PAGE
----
A mysterious dark storm on Neptune has been turned upside down by astronomers using NASA’s Hubble Space Telescope, which they say has never been seen before.
The storm, which is wider than the Atlantic Ocean, has been spreading in the northern hemisphere of the gas giant since at least 2018 and is slowly flowing into the equatorial region of the planet where such storms are expected to become extinct.
But instead of heading towards his death and to the surprise of observers, the vortex suddenly changed direction by August 2020 and doubled to the north.
Hubble, for the first time, the only telescope to track these elusive features of sharpness and sensitivity in the illuminated spectrum, has never seen such an atmospheric behavior.
Adding to the mystery, Hubble discovered another small dark spot in January of this year that came close to a larger storm. Scientists suspect it was probably part of a giant vortex that broke and disappeared before disappearing.
Dr. Michael Wang of the University of California, Berkeley said, “We are pleased with these observations because this little dark piece is probably part of the process of excluding dark spaces,” said Dr. Michael Wang of the University of California, Berkeley.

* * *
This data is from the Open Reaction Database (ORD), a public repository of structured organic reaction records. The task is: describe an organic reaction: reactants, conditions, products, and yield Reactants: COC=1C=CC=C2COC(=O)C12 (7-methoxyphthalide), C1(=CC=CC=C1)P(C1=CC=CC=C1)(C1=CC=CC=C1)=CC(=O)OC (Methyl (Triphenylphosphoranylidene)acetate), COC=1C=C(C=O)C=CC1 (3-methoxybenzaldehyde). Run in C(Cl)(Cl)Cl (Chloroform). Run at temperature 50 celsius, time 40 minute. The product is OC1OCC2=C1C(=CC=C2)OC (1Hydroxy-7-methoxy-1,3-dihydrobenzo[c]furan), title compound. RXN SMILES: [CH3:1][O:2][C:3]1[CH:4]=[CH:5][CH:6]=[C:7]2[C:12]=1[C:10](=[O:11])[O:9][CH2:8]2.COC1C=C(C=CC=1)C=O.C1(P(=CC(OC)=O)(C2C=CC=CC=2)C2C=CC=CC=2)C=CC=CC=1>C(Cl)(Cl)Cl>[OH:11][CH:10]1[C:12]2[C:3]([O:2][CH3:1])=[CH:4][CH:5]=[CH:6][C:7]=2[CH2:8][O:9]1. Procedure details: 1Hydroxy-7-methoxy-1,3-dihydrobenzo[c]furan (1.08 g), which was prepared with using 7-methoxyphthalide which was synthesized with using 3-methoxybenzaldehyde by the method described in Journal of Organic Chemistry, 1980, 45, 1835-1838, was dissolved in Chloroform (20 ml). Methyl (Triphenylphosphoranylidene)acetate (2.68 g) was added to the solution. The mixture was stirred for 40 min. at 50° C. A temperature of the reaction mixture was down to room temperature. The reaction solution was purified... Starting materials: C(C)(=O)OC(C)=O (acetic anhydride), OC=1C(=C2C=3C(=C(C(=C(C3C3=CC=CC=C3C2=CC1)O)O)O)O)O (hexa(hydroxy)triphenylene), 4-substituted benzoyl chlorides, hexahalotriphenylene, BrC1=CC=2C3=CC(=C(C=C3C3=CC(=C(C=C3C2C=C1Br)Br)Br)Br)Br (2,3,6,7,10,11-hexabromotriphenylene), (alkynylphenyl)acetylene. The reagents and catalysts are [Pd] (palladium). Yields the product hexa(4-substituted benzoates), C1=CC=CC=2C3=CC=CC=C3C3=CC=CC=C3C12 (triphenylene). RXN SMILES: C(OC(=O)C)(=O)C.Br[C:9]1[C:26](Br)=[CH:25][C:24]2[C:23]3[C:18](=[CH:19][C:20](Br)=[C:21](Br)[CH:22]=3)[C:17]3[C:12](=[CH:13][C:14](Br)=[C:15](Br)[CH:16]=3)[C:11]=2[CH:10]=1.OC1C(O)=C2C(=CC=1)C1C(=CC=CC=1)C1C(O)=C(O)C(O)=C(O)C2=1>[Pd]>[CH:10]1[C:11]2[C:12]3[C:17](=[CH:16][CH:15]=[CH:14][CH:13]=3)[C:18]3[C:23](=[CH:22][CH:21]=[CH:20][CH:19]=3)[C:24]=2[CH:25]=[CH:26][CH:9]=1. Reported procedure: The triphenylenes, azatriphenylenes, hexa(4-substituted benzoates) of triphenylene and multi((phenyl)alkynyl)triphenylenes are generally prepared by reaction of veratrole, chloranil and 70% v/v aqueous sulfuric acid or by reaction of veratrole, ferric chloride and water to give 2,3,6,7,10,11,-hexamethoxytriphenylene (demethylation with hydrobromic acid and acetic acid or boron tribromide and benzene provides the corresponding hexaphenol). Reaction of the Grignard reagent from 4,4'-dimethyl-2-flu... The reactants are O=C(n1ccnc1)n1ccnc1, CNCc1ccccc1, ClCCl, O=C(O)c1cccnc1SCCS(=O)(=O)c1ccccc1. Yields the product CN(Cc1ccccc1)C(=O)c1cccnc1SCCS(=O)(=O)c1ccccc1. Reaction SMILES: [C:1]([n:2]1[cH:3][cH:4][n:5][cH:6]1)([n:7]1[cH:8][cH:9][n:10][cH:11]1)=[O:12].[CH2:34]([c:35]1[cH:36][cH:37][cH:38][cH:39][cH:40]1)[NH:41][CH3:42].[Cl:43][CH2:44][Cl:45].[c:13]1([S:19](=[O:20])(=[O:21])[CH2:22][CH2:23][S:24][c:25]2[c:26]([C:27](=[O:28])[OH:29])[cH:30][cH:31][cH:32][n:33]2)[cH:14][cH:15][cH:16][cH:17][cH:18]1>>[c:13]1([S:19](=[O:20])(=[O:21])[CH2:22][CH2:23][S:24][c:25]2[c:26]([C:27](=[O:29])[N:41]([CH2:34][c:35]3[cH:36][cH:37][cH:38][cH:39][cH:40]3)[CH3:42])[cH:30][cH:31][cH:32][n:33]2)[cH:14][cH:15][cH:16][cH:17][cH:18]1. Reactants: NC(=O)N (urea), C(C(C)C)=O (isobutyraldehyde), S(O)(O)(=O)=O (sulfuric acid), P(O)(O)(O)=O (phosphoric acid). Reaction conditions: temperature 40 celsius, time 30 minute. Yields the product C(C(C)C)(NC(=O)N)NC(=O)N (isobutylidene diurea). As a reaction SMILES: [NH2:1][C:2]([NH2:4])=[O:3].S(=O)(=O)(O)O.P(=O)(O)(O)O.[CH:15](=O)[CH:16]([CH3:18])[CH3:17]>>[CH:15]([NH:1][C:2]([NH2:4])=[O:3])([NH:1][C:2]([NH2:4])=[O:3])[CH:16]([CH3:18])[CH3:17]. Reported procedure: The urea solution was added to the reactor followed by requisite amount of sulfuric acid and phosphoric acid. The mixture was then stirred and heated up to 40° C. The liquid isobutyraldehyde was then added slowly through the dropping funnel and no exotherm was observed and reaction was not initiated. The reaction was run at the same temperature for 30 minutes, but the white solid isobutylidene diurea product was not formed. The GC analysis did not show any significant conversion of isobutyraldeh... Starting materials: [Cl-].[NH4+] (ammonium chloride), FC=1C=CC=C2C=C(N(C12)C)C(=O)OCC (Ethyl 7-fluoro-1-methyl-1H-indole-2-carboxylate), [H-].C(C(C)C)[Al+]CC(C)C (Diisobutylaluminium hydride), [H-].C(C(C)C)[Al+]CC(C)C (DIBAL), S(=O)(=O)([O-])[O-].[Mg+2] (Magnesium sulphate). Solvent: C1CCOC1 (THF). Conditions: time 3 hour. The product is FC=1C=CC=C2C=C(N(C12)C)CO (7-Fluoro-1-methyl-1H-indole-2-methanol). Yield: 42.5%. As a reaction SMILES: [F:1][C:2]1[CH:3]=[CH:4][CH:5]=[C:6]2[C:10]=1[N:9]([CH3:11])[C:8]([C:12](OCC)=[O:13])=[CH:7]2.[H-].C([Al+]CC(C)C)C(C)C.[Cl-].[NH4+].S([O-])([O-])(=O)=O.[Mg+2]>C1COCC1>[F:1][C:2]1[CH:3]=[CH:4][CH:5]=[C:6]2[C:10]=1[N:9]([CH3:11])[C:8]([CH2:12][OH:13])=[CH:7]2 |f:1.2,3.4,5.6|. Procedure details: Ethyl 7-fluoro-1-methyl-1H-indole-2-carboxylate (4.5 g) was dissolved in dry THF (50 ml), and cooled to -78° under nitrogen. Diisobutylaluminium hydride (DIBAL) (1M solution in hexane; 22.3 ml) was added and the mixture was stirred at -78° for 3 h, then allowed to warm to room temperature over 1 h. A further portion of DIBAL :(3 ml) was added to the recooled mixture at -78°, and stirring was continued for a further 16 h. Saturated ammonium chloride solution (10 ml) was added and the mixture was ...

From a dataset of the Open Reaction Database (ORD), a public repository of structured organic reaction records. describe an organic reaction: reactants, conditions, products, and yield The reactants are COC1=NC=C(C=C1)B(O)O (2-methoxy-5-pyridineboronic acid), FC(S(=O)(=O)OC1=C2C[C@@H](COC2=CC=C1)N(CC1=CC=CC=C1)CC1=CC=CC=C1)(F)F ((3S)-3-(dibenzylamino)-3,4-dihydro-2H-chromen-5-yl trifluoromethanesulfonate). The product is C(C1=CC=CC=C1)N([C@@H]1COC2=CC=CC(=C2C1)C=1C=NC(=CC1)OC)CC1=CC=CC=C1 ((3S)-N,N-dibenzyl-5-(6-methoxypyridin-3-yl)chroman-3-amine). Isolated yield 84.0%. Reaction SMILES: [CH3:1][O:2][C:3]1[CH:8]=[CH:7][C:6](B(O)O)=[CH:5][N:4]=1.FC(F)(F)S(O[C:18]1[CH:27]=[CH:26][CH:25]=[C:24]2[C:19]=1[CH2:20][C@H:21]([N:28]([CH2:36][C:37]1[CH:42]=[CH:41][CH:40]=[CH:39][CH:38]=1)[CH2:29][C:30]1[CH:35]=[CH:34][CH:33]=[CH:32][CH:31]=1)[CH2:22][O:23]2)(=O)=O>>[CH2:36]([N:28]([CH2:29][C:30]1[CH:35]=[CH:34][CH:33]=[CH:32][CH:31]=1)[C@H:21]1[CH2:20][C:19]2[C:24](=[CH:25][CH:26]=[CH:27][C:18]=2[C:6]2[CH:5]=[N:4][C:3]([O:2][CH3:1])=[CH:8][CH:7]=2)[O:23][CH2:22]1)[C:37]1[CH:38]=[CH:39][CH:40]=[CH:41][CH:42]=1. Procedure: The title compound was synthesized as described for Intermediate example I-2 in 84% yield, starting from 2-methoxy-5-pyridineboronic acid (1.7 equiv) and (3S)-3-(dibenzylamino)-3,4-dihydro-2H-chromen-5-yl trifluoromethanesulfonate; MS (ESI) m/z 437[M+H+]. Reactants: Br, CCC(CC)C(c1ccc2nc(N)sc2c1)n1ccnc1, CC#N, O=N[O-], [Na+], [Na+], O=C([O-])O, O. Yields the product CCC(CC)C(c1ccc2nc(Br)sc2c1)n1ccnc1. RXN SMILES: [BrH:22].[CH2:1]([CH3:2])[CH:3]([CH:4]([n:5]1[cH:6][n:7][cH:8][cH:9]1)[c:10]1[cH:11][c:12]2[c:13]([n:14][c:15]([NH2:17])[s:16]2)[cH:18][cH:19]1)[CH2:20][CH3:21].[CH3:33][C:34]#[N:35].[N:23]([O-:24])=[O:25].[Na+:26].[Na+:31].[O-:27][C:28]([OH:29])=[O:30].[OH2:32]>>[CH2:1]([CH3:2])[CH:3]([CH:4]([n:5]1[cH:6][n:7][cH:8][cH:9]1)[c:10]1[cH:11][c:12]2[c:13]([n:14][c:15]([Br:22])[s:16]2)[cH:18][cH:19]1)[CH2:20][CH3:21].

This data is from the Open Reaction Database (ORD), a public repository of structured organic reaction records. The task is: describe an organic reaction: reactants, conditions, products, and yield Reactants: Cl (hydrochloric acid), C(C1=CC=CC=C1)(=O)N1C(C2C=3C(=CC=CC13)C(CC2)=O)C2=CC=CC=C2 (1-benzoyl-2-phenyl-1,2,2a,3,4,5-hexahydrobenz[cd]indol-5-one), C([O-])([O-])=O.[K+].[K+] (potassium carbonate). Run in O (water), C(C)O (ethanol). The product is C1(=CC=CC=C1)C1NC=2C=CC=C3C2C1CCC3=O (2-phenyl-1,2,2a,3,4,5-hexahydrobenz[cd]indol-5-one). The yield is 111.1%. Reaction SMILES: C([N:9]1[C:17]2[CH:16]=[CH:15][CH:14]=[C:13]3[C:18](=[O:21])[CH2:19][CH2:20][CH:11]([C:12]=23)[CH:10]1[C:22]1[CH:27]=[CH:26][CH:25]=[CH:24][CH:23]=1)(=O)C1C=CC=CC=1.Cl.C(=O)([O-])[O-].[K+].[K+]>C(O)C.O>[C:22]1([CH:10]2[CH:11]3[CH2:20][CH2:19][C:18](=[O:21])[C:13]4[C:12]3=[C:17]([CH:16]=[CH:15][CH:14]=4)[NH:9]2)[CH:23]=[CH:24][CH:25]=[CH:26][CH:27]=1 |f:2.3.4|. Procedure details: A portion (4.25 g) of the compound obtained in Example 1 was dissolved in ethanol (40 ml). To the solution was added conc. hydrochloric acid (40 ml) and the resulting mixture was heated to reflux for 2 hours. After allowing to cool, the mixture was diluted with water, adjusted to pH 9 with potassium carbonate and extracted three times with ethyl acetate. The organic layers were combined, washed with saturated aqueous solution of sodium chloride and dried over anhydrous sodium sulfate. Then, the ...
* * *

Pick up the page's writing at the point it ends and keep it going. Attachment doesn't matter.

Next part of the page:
“It’s a process that has never been observed. We’ve seen some other dark spots disappear, and they’re gone, but we’ve never seen anything go awry, despite the predictions of computer simulations,” Dr Wang added.
The massive storm spanned 4,600 miles (7,400 kilometers) – more than the distance from London to Miami – and since 1993 Hubble has noticed only the fourth darkest spot on Neptune.
Two more storms were discovered by the Voyager 2 spacecraft in 1989, but Hubble disappeared while orbiting to observe them.
“How these storms take shape is still a mystery, but this latest giant dark vortex has been the best studied so far,” NASA said.
“The dark appearance of the storm may be due to an advanced dark cloud layer and it is telling astronomers about the vertical structure of the storm.
“Another unusual feature of the dark space is the absence of bright companion clouds around it, which was present in the Hubble images taken when the vortex was discovered in 2018,” NASA added.
“Obviously, the clouds disappear when the vortex stops traveling south. When the bright clouds rotate the air flow and move upwards above the vortex, the gases settle into methane ice crystals causing
“Lack of clouds can reveal information about how spots develop,” the researchers added.